“It really struck a cord with the audience,” Atwood said. “I think there is something about watching people figure it out, whether it is hospitals or me in this role, that really resonates with people. It’s very human.”

Atwood is not new to the fringe festival circuit. She and Maggie Seymour ’16 toured five festivals in 2017, performing a play they wrote at 50Ȼ called 15 Villainous Fools. 

They were working on another collaboration in 2020, “which was going to be so great!” Atwood said, when COVID upended their plans. Though they’ve gone their separate ways for now, Atwood says their creative partnership is far from over. “We talk about reuniting in the future all the time,” she said. (Seymour is actually in Maine this summer to act in the Camden Shakespeare Festival's .)

Atwood's COVID hibernation ended up being a productive time. When live performance disappeared, she focused on her writing, editing old essays and "cranking out" new ones, which she hopes to publish as a collection one day. (She also started a business—see the sidebar.)

Side Hustles

When she's not performing, writing, or working as an undercover hospital patient, Olivia Atwood teaches fitness classes and plays matchmaker. During the COVID lockdown, she started to give the lovelorn an alternative to swiping and texting their way to a date. In a 2020 50Ȼ news story, Atwood explained that she asks clients for no photos and makes all the matches herself. Then she encourages the pair to get on the phone first thing. “This is old-school matchmaking,” she said. “No algorithms are involved.”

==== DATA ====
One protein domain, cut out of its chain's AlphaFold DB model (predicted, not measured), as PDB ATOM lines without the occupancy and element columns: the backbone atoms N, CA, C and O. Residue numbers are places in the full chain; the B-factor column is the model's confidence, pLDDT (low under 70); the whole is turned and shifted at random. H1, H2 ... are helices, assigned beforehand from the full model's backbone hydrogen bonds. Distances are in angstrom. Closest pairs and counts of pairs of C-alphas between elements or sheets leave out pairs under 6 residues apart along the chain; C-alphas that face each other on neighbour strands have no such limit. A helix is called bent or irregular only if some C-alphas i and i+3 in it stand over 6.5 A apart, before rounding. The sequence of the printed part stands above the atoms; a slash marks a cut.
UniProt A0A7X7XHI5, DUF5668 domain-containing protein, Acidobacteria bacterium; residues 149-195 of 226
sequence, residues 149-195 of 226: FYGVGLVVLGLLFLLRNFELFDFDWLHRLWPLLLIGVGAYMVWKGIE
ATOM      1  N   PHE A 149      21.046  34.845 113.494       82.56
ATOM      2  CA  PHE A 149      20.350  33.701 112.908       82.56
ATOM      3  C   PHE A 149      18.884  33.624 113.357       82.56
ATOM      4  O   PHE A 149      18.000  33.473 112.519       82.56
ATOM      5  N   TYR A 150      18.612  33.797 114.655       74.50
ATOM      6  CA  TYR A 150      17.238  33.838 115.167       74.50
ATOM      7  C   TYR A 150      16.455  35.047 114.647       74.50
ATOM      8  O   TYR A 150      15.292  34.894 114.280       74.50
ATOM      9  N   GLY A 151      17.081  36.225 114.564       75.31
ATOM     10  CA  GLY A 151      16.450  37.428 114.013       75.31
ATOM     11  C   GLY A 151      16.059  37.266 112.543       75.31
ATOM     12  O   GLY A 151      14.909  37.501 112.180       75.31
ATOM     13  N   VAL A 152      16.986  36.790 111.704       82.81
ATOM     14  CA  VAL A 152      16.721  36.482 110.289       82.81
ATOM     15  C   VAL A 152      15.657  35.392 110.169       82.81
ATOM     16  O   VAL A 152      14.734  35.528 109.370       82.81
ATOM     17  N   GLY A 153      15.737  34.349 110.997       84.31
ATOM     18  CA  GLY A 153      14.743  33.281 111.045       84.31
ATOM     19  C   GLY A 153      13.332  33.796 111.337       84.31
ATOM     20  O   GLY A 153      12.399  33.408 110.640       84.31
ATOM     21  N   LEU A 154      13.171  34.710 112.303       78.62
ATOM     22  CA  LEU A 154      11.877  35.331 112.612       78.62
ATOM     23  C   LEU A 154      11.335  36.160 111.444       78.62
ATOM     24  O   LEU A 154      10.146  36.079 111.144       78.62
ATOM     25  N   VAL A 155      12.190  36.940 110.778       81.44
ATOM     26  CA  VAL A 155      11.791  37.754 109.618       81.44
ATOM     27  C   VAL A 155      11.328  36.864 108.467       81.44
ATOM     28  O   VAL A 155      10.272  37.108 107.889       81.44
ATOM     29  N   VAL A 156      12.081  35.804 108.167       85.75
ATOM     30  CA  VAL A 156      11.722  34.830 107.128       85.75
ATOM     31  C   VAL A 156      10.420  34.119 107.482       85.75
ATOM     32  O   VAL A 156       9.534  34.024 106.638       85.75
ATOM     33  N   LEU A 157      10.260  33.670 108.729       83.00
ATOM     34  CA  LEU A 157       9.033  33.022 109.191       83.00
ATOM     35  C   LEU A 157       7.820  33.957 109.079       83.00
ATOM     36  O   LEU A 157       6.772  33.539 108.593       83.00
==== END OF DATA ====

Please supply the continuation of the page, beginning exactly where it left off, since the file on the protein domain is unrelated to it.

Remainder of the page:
As the world began to emerge from the lockdown, she began performing her essays on small stages in New York City. This output culminated in her first Off-Broadway debut at SoHo Playhouse, which she said "deeply informed" both Faking It and another of her shows, Underprepared and Overhydrated.

Atwood credits Seymour for giving her lots of good advice on Faking It—and she’s leaned on other 50Ȼ friends for input, too, including Marcella Jiménez ’16 and Christina Moreland ’17.

She also regularly reaches out to her former 50Ȼ professors, including Professor of Theater Davis R. Robinson and Professor of Cinema Studies Tricia Welsch, to check in, ask questions about theater stuff, and compare notes on the Oscars. She says 50Ȼ was a powerful springboard for her creative career. 

“You can put this in bold: 50Ȼ has played a role! First of all, props to all my professors. Davis encouraged Maggie and I to take our show on tour all those years ago. He is such a huge proponent of alumni continuing to do their art—he’s so supportive.”

She added that every person who has contributed to Faking It has been a 50Ȼ friend. “Watching guest rehearsals and early runs, or answering my questions about whether something is funny or not, it’s all been 50Ȼ people I met through the theater department.”

She continued, “I can’t speak highly enough about my time as an interdisciplinary English and theater major. It’s where I met all my best friends, all my creative partners—everyone who has inspired and helped me are all from school.”